Saturday, July 7, 2007
Most of the times the eyes are the focal point of a painting so I try pretty hard to make them interesting. Traditionally, comic eyes were pretty simple. With three colors and not particularly high resolution, there wasn't a whole lot you could do other than draw them well. Newer comic books use much more sophisticated printing techniques and they are able to achieve resolutions and gradations in colors that weren't really possible before. Also, Japanese anime came along and really stylized the eyes. They not only made them bigger, they added all kinds of color gradations and glints of light. I don't draw anime eyes, but I do incorporate some of the techniques they use to make them more interesting.
For some reason this photo doesn't capture it particularly well (probably due to the flash), but the top part of the irises are a much deeper shade of blue than the bottom and there's a fairly smooth transition between the shades. This never happened in Silver Age* comics, but it gives the eyes a deep, watery translucence that i really like. The glints of white also add depth and interest.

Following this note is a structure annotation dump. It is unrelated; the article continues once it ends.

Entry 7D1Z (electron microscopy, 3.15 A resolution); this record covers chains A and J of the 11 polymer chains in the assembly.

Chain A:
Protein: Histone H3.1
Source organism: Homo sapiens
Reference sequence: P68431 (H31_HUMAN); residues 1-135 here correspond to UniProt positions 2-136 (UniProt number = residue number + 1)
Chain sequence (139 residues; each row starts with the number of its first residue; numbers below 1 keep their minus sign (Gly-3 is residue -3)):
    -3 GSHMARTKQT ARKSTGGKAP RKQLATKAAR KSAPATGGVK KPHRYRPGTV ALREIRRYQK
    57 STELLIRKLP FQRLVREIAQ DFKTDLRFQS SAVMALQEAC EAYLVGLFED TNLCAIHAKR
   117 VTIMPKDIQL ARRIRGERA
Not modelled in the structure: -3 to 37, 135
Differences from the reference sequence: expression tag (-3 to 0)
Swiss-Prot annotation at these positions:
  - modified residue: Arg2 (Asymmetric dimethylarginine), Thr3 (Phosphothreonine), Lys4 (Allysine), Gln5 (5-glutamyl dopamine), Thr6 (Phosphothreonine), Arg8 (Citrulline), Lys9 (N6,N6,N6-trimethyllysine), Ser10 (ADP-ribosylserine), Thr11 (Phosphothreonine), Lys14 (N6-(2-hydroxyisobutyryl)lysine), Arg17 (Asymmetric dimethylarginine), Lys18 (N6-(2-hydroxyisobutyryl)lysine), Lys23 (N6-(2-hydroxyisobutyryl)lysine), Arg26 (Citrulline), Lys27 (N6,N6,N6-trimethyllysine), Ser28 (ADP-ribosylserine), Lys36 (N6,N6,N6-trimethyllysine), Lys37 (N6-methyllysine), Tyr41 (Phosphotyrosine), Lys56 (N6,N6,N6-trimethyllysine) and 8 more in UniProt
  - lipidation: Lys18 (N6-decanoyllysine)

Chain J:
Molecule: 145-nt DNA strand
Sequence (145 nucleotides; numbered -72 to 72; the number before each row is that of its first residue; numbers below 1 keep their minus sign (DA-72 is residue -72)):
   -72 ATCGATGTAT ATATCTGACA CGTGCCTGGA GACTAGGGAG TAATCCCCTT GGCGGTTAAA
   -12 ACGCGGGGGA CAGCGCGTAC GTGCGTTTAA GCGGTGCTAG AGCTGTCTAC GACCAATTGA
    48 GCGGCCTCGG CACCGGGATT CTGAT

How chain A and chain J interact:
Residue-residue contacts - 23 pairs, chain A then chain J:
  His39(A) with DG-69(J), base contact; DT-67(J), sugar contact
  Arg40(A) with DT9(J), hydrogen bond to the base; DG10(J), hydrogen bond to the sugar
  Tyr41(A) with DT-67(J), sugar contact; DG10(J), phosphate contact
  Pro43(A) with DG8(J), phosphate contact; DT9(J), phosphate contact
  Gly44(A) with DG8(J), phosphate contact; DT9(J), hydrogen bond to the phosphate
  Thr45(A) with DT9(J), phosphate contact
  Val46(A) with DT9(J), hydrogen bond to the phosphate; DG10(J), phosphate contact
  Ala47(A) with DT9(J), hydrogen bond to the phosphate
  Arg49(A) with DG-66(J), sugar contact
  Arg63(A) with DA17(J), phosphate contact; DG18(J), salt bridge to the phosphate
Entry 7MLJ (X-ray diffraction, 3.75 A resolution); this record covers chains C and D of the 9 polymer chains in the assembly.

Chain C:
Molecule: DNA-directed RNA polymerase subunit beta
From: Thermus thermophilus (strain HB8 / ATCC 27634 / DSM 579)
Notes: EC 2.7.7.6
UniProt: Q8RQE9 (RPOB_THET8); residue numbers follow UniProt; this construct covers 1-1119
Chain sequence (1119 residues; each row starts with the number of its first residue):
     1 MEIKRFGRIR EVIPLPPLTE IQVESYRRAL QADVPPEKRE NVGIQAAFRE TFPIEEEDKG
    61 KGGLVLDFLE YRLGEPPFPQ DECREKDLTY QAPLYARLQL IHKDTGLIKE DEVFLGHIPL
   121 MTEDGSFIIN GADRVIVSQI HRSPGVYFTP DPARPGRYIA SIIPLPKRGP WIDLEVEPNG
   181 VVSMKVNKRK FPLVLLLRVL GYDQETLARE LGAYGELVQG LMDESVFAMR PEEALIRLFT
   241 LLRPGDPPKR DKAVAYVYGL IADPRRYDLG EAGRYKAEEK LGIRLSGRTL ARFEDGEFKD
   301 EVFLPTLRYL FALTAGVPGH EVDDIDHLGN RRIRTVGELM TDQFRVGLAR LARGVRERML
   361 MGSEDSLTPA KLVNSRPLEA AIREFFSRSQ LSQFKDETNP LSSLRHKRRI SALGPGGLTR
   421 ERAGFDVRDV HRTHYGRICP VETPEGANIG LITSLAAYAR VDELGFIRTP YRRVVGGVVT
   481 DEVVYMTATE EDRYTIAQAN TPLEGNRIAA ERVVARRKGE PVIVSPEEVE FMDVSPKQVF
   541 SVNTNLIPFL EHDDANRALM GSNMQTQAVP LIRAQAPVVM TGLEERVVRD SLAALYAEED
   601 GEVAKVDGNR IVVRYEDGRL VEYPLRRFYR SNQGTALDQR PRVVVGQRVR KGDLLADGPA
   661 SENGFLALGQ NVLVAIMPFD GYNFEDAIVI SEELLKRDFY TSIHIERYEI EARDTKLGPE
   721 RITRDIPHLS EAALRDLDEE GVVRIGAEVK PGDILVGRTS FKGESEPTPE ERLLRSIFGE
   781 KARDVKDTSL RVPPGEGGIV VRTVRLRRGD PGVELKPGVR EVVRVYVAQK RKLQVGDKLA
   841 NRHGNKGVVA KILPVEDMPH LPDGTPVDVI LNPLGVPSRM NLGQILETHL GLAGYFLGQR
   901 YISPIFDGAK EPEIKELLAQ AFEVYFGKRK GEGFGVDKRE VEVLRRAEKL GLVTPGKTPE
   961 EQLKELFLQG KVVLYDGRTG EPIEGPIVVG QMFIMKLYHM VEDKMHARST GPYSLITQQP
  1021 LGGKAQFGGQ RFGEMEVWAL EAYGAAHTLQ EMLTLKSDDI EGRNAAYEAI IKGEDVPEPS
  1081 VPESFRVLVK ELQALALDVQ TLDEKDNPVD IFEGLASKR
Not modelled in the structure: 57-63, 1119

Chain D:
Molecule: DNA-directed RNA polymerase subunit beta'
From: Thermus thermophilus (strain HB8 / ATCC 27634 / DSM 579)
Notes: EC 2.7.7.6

I've been accused a number of times of preferring blue eyes to brown; that the fact that I seem to always paint blue eyes is some indication of my own personal preference. This just isn't true. The simple truth is that blue is a bright primary color that harmonizes well with other bright primary colors. Brown is more subdued and requires a different color palette. The same is true with using yellow or red for hair as opposed to brown. I've used these other colors, they just never seem to have as much impact.
*In case you were wondering, the period of the 1960s and 1970s is generally referred to as the Silver Age of comics. This is when romance comics were still quite popular and young girls were the primary market. Except for certain Japanese anime comics, the genre pretty much no longer exists.